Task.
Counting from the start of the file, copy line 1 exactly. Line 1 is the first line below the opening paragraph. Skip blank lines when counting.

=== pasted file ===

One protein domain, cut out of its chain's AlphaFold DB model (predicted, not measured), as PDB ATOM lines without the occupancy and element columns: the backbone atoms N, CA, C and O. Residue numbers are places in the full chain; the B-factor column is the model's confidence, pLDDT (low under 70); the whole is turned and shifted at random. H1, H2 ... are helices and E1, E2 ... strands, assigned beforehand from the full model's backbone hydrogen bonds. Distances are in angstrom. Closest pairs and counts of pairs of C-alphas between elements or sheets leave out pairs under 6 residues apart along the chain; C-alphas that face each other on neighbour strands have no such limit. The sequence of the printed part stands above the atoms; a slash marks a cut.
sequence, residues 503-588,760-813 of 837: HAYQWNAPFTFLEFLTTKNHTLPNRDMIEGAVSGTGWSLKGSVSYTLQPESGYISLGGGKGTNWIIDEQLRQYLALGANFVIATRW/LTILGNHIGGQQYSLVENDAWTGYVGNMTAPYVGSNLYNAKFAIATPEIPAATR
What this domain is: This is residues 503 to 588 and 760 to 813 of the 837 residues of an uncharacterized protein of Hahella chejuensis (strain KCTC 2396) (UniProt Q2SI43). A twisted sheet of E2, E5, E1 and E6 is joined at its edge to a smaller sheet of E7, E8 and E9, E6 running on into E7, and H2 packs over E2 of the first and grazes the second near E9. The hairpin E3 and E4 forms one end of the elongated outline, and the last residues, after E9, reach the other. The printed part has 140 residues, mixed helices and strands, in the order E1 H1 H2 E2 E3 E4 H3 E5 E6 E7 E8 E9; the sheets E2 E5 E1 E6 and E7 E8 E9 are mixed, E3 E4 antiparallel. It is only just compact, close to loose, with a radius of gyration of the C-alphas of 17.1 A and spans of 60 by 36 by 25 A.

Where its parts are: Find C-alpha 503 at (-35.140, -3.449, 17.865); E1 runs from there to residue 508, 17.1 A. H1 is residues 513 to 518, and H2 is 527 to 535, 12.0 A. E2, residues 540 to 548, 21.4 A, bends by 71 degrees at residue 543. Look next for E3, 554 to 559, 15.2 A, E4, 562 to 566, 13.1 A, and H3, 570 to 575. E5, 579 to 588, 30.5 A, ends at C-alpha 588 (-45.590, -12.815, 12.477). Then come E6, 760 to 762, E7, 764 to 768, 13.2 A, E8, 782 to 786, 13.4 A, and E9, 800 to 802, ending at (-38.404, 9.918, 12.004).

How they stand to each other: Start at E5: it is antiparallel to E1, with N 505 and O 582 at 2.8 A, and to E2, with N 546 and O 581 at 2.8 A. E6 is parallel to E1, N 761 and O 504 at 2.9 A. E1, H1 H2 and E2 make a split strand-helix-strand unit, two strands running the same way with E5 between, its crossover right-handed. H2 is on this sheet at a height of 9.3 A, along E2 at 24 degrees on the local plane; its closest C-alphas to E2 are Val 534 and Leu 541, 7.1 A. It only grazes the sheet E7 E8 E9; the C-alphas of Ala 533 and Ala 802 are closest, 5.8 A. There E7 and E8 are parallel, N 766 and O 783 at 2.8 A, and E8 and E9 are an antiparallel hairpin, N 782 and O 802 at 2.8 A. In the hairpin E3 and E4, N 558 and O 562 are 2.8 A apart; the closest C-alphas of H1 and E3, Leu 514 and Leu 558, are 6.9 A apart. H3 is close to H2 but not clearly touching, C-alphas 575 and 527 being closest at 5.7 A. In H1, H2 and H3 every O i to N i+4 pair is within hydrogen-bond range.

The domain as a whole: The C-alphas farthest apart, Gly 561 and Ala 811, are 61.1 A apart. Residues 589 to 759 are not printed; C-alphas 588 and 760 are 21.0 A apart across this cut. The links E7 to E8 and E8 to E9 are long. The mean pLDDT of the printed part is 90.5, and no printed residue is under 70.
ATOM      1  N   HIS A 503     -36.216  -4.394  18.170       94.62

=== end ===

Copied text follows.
sequence, residues 503-588,760-813 of 837: HAYQWNAPFTFLEFLTTKNHTLPNRDMIEGAVSGTGWSLKGSVSYTLQPESGYISLGGGKGTNWIIDEQLRQYLALGANFVIATRW/LTILGNHIGGQQYSLVENDAWTGYVGNMTAPYVGSNLYNAKFAIATPEIPAATR